Responsive, Adaptive, & Mobile Optimized Websites: The Make or Break Differences

Responsive and adaptive mobile sites

So you just read an article on how your website needs to be mobile responsive. That makes sense. More people are using their phones these days than ever before. It would be wise to have a site that adjusts to a mobile user’s needs.

But then you stumble across a new headline, this one talking about the need for a separate “mobile optimized” website. Is that the same thing as responsive?

Now there’s a new article talking about “adaptive” sites, and another one demanding you use “dynamic” web design to reach mobile users.


Why web-design people? Why?

Each of these terms describes a method for delivering your website content to mobile users. Today, we are going to break down the differences between each one, so you can finally understand what’s going on the next time you talk with your website designer.

Before we begin, if you aren’t convinced that mobile design matters, check out this article on Why You Can’t Ignore Mobile Traffic.

The Different Types Of Mobile Website Development

While mobile web development is an ever-expanding field, there are three common classifications you are likely to come across.

  1. Responsive Design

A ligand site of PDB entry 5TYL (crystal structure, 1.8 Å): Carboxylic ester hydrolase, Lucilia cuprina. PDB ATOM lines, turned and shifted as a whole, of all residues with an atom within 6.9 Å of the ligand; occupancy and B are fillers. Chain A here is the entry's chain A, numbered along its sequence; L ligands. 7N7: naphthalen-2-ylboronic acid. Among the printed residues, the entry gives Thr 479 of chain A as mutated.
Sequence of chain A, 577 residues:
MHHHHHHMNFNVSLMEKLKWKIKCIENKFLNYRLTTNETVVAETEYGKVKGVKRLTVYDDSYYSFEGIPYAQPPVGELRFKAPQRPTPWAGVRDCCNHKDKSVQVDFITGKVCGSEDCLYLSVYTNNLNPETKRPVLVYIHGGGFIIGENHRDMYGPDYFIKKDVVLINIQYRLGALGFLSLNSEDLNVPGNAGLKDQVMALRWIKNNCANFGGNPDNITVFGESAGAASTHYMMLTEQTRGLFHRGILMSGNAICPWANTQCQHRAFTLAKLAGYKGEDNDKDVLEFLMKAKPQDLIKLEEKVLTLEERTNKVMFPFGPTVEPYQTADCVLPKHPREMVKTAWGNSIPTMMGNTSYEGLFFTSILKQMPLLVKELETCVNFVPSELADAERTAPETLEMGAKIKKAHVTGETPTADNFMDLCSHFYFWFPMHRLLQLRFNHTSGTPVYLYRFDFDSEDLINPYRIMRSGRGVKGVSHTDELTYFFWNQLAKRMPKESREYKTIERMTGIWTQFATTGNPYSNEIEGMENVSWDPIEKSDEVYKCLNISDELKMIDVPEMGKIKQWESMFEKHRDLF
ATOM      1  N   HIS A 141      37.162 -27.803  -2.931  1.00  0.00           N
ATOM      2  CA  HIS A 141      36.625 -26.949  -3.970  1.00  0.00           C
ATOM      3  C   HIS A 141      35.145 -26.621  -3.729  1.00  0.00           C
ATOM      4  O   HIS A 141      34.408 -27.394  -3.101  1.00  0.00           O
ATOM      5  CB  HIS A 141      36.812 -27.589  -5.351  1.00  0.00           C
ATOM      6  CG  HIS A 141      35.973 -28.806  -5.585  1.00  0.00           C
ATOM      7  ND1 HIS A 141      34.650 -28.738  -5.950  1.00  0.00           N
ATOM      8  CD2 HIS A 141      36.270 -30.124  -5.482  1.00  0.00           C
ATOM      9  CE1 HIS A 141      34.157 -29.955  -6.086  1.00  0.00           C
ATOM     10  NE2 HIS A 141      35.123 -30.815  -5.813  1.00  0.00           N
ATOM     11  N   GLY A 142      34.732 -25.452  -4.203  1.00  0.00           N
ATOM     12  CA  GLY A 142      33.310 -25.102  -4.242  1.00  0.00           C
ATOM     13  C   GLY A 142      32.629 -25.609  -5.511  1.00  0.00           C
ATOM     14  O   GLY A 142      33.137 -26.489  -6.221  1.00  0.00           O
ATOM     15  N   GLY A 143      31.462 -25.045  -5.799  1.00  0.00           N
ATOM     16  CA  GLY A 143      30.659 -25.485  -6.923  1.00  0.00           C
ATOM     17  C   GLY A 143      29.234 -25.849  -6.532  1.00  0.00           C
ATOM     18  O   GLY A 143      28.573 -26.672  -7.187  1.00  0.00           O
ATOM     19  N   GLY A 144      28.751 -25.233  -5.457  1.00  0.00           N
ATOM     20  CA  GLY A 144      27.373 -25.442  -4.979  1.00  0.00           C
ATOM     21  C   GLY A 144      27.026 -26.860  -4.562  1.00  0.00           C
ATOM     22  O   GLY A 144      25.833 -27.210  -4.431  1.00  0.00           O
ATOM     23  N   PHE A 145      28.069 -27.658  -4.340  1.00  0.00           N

2. Adaptive Design (aka Dynamic Serving)
  3. Separate, Mobile-Optimized Design

Each of these are different, but it’s likely you will hear them being used interchangeably at times, which can add to the confusion.

To simplify things and provide a visual baseline, I’ve created the following spectrum:

This spectrum helps us understand the method we’re using to deliver website content to users
This spectrum helps us understand the method we’re using to deliver website content to users.

Each end of the spectrum represents an extreme. On the far left, we have the exact same site delivered to users on every device. In other words, there is no mobile site developed at all.

On the far right, we have a completely different site being delivered to mobile users with no crossover.

Each of the web development methods we’ll discuss fall within this spectrum.

1. Responsive Web Design

Responsive web design delivers a comparatively similar experience to a desktop experience.
Responsive web design delivers a comparatively similar experience to a desktop experience.

Responsive web design delivers the exact same website across every device, with the ONLY difference being layout.

Responsive design uses “fluid grids” to adjust site content to any possible screen size, allowing for an optimal viewing experience regardless of the device been used. This is particularly useful in a world where new devices with new screen sizes are created every other day.

Whether the site is being viewed on a tablet, smartphone, or desktop, all the elements are the same with responsive web design.